Colourful festoons, banners and fiery speeches are setting the tone for the upcoming Election Day, and a record 6 lakh first-time voters are excited and geared up to exercise their right.
How often does the citizen in you get celebrated? Rarely, isn’t it? That celebration, even in the largest democracy in the world, is a rare thing, because voters get a chance to be VIPs only when an election is round the corner, with the voted being the VIPs the rest of the time.
And this is that time when colorful festoons, banners, posters and pamphlets, accompanied by thumping music and fiery speeches, celebrate you.
But, are you celebrating the occasion? Or, are you among those who never vote, yet take to Facebook and Twitter, crying hoarse over how the system is decayed, how politicians take you for a ride, and how voting has become a ‘pointless exercise’.
They might have a few points; but, won’t it be a better thing to point out these after exercising your right to vote, to make your voice count, because, after all, it is you the taxpayer’s money that is going into the entire exercise and whatever happens after that too.
If you do not vote, you literally don’t count – be it in any forum. And for those who think they are rebelling by not voting, truth is that they are playing into the establishment’s ploy, because the establishment doesn’t want you to thrust your right into the ballot box and messing things up for it.
We are in the midst of that carnival of democracy which visits us rarely. From the rough and tumble of door-to-door campaigning, to a tense election day and the nail-biting process of counting votes, elections are, undoubtedly, a celebration of our democratic process, which one hardly can afford to miss.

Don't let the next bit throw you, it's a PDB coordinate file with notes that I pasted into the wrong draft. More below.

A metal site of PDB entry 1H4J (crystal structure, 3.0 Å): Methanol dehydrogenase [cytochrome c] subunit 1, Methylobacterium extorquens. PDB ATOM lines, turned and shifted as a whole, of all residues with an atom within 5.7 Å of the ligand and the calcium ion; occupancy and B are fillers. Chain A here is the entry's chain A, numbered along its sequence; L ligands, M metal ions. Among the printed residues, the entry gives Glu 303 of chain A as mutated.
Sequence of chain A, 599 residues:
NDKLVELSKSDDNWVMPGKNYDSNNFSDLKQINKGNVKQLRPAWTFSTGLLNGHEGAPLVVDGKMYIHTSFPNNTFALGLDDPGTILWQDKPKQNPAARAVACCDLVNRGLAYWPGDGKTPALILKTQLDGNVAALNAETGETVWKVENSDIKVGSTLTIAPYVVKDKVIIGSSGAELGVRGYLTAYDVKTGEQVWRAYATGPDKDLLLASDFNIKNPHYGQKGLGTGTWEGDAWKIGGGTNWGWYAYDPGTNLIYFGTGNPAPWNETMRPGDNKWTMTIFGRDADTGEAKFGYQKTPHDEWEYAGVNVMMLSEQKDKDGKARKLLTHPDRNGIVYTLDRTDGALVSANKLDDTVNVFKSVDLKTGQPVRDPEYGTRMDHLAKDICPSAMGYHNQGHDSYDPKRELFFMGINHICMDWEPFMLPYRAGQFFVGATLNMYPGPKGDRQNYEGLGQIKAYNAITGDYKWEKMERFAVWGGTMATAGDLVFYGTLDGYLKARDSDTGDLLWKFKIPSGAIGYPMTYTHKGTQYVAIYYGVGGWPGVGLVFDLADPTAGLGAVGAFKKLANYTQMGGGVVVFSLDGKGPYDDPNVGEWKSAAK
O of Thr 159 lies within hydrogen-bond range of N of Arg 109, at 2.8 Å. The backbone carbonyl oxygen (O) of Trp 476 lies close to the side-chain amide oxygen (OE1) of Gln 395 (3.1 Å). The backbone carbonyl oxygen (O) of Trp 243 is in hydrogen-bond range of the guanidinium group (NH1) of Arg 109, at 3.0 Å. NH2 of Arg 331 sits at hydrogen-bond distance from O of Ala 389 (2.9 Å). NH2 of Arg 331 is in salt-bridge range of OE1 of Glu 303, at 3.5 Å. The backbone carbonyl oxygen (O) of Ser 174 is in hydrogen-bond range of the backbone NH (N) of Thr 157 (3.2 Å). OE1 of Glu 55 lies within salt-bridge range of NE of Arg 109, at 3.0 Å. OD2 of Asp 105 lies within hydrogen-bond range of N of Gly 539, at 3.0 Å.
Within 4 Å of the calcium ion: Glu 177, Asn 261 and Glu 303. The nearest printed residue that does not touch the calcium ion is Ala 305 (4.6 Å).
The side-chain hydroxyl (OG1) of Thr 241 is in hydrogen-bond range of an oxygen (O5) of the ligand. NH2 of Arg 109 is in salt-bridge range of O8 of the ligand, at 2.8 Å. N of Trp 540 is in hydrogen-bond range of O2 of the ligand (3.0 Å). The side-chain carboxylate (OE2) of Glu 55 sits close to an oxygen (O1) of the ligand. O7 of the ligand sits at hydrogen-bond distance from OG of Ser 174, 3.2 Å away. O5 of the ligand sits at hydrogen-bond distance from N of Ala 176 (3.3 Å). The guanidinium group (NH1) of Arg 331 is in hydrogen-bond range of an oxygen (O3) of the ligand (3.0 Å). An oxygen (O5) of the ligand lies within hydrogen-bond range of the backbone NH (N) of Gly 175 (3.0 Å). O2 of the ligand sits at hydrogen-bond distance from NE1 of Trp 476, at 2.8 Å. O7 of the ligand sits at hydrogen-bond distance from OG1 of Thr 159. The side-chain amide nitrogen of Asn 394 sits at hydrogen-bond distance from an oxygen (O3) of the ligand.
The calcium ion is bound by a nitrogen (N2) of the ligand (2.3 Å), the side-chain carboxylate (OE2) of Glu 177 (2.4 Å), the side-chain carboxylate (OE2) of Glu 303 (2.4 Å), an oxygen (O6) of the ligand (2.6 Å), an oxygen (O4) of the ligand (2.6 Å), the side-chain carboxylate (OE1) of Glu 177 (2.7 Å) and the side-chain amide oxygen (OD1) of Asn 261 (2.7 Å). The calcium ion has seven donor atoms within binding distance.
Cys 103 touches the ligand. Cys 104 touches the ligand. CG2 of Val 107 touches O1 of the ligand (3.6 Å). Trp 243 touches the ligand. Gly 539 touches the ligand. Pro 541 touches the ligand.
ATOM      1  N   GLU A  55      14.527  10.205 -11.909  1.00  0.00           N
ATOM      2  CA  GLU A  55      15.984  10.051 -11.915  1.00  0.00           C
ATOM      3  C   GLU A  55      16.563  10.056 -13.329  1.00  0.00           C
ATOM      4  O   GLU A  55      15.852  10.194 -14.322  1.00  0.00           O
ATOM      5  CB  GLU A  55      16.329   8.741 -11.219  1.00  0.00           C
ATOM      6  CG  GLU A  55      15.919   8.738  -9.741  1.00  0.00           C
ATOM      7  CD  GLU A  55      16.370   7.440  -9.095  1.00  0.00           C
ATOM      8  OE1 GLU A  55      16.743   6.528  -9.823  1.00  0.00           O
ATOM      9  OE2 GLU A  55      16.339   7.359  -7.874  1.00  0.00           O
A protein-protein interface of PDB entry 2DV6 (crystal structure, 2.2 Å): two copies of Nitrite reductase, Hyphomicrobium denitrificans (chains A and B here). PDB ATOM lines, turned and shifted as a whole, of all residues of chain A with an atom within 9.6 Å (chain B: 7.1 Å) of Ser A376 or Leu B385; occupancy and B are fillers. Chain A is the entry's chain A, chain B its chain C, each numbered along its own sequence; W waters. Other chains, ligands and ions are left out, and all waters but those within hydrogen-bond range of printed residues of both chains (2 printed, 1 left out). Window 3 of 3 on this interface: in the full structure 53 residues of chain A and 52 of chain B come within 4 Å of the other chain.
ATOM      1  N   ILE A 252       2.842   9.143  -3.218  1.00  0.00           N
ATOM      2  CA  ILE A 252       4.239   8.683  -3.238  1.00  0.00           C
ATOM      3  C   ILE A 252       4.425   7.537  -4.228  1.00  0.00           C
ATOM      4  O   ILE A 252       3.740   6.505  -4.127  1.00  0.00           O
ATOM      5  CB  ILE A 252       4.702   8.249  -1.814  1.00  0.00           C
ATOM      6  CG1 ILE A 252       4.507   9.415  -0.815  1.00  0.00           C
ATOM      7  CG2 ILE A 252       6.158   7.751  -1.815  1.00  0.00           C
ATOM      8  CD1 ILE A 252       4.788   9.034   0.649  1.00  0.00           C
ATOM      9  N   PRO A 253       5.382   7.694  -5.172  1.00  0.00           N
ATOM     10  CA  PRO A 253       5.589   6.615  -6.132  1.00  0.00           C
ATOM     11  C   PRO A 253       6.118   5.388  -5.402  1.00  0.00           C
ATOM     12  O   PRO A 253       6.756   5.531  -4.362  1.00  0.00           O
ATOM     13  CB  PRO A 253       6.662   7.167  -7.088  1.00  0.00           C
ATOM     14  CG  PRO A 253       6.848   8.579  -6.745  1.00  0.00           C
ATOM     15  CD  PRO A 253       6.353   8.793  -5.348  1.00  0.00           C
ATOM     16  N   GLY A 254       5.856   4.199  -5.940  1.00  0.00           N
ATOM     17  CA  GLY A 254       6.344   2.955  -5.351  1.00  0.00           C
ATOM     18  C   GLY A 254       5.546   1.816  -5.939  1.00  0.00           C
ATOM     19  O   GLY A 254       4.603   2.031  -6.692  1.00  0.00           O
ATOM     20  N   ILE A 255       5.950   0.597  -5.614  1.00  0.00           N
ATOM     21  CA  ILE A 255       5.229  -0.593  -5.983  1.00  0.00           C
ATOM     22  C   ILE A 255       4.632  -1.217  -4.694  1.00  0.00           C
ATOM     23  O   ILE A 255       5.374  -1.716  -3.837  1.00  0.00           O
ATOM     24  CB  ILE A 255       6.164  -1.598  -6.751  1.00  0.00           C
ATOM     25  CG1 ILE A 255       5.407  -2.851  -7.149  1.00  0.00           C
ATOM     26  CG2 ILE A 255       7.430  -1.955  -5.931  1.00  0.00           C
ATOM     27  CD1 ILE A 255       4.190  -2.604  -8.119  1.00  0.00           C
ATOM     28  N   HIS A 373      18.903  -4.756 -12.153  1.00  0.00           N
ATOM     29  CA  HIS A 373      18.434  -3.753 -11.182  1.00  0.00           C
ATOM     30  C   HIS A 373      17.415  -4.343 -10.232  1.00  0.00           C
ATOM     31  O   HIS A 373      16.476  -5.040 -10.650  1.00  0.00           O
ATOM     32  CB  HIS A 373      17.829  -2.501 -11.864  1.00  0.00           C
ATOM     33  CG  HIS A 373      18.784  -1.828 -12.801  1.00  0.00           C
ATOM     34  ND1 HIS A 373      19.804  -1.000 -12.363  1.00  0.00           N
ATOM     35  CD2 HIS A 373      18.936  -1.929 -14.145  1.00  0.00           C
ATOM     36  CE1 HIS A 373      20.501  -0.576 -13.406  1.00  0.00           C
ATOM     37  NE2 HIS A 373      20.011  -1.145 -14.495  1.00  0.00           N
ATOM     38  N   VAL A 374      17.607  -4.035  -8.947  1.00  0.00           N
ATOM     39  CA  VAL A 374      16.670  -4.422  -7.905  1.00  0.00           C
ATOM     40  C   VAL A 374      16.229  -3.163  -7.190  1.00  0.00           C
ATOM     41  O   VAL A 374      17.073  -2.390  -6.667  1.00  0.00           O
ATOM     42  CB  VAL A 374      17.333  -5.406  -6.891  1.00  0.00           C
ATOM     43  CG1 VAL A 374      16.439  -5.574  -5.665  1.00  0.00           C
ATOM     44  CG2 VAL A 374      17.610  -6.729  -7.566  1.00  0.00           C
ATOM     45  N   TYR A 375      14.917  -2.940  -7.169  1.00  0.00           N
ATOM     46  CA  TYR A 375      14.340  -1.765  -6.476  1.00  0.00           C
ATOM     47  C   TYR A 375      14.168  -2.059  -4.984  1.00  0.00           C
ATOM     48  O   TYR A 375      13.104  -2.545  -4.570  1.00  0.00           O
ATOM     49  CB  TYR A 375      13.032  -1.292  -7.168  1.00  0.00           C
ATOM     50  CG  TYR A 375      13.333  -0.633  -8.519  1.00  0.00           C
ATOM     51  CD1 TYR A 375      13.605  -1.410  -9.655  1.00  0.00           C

With barely 20 days remaining for the D-day on Friday, December 7, it is time to begin preparing yourself, if you have got enrolled, and to go out and exercise your franchise and revel in the afterglow of having voted, of being a part of the world’s largest democratic process.
In cities, Election Day seems to have become synonymous with a public holiday – not to exercise one’s right to vote but more of a day to socialise, spend time with the family, stream a movie and lounge lazily at home. Urban voters also have a ‘political and emotional disconnect’ with the candidates, which is usually not the case in districts, where candidates do manage to connect with the voters at a more personal level.
This time around, things appear to be different and exciting. Political parties, individual leaders, voluntary organisations and even the Election Commission are finding unique ways to engage with first-time voters.
In fact, Facebook and Twitter have become the go-to social media platforms to connect with voters. This year, the elections appear to have triggered more interest, because a record 6 lakh first-time voters have registered in Telangana.
The belief is that the number of people who took the trouble to enrol will definitely make an effort to go out and cast their vote. The icing on the cake is the fact that a large number of first-time voters are from Hyderabad, an indication that this year the capital could do better on voting percentage.
Chief Electoral Officer Rajat Kumar has said that the Election Commission would reach out to managements of multinational companies through personalised letters, urging them to impress upon their employees to vote. A clutch of NGOs, civil society groups and corporates too have been proactive in reaching out to people and encouraging them for voter registrations.
So, instead of adding to that 47 per cent who did not vote last time, decide to make your voice heard and counted in that punchbowl of politics and on December 7, Go Out And Vote! #KhabarLive